Now we are home, and I have the worst sore throat like there is a creaky hinge where my throat once was, and I also have Elena’s e eye infection. I am hoping the healing qualities of the onion vapor will sink down my eras to my sinuses. Meanwhile Elena is running around the house opening every bag, box and drawer she can find. As we had been gone for a week, the house was still clean. Now it looks like its been tossed by a small burglar.
We shared a hospital room with a Turkish-German family. Despite language barriers, we bonded after one nurse came in at 8am and ripped into us on how messy our room was — a catastroph! an explosion! It was mainly due to the variety of juices she was feeding her nice fat baby: carrot, mango, apple, orange. Her favorite was blueberry, and she talked about the antibiotic qualities at length. My internet research did not bear similar findings, but the ring from the juice cup left a tough purple stain.
I was still in bed when the nurse held up her dainty finger: “is this your sock?” Um yea, I seem to be living here in this 7×10 room with three other people, not counting husbands. Like Manhattan, the only spare real estate was up, and this was taken up by a giant Minnie mouse balloon, brought by our beloved tagesmutter hanging like a planet in the corner.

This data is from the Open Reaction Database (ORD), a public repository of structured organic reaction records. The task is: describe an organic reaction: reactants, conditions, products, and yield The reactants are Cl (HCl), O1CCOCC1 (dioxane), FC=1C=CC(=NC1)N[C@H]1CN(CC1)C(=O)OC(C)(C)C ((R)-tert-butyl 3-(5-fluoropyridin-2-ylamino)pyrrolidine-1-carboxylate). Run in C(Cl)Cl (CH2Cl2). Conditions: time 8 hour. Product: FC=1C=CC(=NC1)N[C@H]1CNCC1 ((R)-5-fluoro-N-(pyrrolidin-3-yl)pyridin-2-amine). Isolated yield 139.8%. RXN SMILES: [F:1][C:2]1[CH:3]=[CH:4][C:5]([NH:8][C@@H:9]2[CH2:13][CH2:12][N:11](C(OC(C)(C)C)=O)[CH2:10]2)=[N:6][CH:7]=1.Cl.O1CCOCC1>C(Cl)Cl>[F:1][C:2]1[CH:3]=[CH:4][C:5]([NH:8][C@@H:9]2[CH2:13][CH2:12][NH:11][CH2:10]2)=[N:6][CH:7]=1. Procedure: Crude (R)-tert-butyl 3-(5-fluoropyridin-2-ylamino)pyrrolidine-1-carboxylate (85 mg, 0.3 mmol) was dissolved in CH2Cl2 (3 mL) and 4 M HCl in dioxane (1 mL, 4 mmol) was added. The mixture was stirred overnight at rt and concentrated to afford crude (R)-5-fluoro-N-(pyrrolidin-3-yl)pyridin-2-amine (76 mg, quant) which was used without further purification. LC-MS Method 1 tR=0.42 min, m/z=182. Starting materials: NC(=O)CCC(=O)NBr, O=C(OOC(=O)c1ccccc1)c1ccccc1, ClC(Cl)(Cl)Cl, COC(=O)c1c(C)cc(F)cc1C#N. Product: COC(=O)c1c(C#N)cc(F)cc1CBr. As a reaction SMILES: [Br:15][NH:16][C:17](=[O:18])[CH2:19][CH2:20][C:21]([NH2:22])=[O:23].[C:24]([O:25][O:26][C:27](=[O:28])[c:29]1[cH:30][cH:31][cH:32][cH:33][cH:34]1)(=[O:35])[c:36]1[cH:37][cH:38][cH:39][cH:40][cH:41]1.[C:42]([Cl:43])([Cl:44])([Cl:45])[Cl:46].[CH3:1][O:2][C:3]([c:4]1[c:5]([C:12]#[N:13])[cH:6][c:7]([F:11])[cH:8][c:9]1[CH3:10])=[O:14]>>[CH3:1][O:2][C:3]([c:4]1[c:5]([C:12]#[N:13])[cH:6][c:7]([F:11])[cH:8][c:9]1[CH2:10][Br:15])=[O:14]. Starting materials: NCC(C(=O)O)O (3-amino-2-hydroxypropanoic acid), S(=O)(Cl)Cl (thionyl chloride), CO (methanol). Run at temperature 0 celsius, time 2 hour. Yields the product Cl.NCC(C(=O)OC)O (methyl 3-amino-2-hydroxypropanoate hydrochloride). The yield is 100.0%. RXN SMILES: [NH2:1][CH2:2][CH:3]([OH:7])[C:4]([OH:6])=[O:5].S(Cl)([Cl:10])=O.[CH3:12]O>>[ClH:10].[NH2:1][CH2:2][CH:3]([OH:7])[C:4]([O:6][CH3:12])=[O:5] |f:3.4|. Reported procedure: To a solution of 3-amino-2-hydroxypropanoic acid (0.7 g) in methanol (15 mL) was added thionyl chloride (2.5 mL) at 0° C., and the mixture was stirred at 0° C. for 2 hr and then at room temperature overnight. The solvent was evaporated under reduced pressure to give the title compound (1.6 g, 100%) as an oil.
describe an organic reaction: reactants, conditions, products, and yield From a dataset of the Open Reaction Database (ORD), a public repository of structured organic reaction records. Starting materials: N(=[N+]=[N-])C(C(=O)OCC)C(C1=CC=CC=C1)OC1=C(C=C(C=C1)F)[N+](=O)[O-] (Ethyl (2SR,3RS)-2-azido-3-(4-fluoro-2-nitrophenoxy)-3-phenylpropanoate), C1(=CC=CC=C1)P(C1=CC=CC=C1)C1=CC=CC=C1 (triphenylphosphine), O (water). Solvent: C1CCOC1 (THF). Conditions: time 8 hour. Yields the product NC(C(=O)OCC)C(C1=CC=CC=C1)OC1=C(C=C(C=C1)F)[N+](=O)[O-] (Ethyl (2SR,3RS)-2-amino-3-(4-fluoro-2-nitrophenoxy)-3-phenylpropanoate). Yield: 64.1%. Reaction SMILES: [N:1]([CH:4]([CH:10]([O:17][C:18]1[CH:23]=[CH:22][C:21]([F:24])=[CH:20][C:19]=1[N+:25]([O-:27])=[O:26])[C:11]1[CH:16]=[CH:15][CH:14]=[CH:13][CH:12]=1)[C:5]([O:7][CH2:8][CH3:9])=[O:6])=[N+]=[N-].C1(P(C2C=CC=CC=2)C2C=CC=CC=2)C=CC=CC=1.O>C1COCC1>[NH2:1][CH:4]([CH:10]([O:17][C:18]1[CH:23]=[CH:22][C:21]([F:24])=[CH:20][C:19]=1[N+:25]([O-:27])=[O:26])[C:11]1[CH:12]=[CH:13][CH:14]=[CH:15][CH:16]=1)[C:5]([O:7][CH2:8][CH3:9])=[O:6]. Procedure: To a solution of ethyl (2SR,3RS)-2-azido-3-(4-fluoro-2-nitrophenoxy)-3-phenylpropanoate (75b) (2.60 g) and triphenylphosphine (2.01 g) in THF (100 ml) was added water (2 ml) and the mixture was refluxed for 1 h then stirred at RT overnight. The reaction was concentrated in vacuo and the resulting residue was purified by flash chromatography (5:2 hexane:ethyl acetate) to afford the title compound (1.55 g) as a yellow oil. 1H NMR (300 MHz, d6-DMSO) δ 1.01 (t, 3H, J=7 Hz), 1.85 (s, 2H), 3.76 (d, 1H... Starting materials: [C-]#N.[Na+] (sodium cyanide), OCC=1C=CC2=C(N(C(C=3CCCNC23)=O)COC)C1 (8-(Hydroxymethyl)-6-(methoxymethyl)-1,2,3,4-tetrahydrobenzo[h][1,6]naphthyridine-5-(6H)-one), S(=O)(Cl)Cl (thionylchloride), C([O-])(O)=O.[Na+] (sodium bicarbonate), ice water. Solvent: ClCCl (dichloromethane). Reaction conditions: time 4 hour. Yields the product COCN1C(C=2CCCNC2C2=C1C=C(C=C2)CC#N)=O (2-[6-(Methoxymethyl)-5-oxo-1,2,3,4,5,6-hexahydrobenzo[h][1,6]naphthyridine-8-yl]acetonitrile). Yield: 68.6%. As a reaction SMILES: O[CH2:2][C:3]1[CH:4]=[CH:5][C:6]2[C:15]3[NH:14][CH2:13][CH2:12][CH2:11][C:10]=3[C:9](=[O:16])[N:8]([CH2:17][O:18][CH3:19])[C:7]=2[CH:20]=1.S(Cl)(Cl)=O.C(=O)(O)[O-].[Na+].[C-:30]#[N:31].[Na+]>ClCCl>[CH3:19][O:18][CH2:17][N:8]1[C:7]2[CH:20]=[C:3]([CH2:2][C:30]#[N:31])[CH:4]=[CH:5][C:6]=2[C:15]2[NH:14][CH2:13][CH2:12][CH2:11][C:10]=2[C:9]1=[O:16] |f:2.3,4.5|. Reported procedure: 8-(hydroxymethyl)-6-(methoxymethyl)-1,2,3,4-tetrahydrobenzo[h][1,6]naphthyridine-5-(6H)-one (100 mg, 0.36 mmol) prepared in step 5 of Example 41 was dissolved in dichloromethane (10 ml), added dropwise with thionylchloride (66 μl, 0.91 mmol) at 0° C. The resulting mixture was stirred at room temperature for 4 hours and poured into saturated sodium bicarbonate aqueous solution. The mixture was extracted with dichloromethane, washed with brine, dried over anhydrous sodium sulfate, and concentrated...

Now that we are home, tonight is the first time we will not be eating cold cuts and sliced bread, a typical German supper. When I asked for different food for Elena, the orderly told me that two-year olds eat cold cuts and bread. They also eat bread and jam, the breakfast variation. Not in our house, so when I brought Elana some fish sticks one evening in a version of baby take-out, she said “Good job Mama.”
Home sweet home has taken on its absolute meaning. The simple things are so good: dancing baby beluga in the living room and making muffins. Though before we left, I had some of that hostage dilemma. I felt like I could not go out into the world on my own again, I didn’t remember how. Leaving was like saying goodbye after a bleak summer camp visit, I wanted to swap phone numbers with the staff and our room-mate, but they hardly noticed our exit. Luis was sorry to miss mittagessen (lunch is the only hot meal, and it is hearty meaty-saucy-salty German fare). Everyday a funny German woman built like a linebacker would come to my room and say in a demanding voice “junge Frau, Mittagessen“.
I don’t care how sick I am, tomorrow we are hitting the toy store. And saying a prayer, blessings to you and your precious health.
The greatest mommy blogger in the world takes you to a bookstore that used to be a movie theatre. As the escalator sinks into the floor, she lifts you off your feet. In the corner there is a giant orange mouse sitting on plush blue seats. You give it a hug. Everything in the store is at your eye level. You remove as many price tags as you can. You try to steal a Star Wars Easter egg even though it is only January. You only leave the store after you are promised a ride in the elevator.